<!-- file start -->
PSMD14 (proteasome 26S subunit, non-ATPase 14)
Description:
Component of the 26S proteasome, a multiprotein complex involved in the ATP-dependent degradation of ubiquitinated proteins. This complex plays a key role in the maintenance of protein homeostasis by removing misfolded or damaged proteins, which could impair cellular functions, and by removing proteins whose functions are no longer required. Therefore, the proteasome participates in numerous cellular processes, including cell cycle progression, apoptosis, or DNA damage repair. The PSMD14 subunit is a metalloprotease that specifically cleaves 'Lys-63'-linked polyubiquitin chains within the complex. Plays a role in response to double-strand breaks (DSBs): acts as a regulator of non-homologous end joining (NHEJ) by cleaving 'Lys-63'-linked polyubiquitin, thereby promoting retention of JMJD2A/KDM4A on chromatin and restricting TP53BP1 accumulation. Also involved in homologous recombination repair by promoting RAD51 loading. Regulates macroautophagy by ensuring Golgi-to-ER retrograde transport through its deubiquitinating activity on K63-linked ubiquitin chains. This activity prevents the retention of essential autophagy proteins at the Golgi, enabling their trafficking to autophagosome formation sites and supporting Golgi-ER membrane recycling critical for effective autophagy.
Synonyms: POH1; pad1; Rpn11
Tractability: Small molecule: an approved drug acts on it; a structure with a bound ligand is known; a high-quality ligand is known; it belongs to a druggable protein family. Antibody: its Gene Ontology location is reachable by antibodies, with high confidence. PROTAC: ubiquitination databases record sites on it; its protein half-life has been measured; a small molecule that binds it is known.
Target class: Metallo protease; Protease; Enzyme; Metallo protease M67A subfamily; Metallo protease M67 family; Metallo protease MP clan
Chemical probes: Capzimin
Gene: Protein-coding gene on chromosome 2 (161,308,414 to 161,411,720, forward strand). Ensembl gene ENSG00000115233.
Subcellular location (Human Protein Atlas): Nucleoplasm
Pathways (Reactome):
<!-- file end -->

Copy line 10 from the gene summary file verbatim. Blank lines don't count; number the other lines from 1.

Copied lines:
Pathways (Reactome):